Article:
SENKU-seminar with Amy Smith
Putting the academic back in the museum
During the past century, while national museums have developed blockbuster exhibits that prioritise style over substance and historical collections have encouraged cataloguing by community, that is, scenarios in which records of artefacts are annotated or even created by the general public, university collections have struggled along in their ivory towers. They have both gained and lost in their adoption of blockbuster techniques while digital resources have helped them in their work with relevant communities, to mutual benefit. Yet is there room any longer for academic matters? In the same century ‘academic’ has become more frequent its nominal sense—referring to a scholar—than its adjectival sense—relating to education. The academic person and the adjective have also both acquired a secondary sense of being ‘not of practical relevance’. In this lecture Amy C. Smith, Professor of Classical Archaeology at the University of Reading, where she is also Curator of the Ure Museum of Greek Archaeology, will attempt to put the academic' back in museums—whether national, local or situated under the umbrella of the University—so that they might all develop their educational purposes.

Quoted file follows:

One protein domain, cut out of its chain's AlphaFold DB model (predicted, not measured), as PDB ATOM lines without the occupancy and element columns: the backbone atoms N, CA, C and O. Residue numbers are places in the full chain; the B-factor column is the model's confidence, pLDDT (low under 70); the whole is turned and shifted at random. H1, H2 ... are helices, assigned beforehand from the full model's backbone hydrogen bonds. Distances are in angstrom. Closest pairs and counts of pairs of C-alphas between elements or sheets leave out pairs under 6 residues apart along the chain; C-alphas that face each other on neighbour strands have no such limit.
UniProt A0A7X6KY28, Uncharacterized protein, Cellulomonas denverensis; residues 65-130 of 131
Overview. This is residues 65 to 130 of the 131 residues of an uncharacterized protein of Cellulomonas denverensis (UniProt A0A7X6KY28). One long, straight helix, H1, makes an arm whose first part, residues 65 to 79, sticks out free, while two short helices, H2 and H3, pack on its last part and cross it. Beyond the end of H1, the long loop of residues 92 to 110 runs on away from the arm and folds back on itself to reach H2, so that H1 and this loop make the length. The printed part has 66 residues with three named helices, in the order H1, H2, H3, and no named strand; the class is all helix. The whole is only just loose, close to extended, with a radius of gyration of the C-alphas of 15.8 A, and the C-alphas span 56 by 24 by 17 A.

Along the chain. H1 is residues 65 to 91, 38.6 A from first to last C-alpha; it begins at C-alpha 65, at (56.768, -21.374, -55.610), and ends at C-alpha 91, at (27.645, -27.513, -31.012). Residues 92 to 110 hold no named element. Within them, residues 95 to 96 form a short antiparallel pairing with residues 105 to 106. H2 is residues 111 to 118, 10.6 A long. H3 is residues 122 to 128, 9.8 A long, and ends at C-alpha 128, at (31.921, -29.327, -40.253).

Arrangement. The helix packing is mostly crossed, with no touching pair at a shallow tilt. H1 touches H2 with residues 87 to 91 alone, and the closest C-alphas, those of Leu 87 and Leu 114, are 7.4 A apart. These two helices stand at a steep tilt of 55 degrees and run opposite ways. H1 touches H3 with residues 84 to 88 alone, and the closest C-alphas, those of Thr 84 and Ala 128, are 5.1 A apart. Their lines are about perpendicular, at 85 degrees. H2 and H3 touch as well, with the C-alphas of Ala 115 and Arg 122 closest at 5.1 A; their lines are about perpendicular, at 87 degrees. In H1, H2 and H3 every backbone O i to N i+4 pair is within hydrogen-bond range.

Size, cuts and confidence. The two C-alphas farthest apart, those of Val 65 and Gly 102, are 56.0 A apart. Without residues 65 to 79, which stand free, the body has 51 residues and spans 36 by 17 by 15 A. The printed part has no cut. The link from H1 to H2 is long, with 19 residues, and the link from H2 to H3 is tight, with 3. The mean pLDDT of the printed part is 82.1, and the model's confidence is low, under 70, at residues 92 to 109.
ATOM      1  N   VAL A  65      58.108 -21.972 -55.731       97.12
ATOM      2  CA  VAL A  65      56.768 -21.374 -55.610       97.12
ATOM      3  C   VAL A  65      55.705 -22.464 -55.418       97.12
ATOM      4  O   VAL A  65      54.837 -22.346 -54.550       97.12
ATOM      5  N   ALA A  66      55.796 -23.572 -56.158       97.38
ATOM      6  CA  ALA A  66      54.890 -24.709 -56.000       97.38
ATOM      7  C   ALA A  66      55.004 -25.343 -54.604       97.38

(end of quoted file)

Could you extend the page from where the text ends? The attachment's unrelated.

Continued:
Amy Smith is Professor and Curator, Ure Museum of Greek Archaeology, University of Reading.
The seminar is informal and takes place in a friendly environment. The official programme will be followed by refreshments and continued discussions.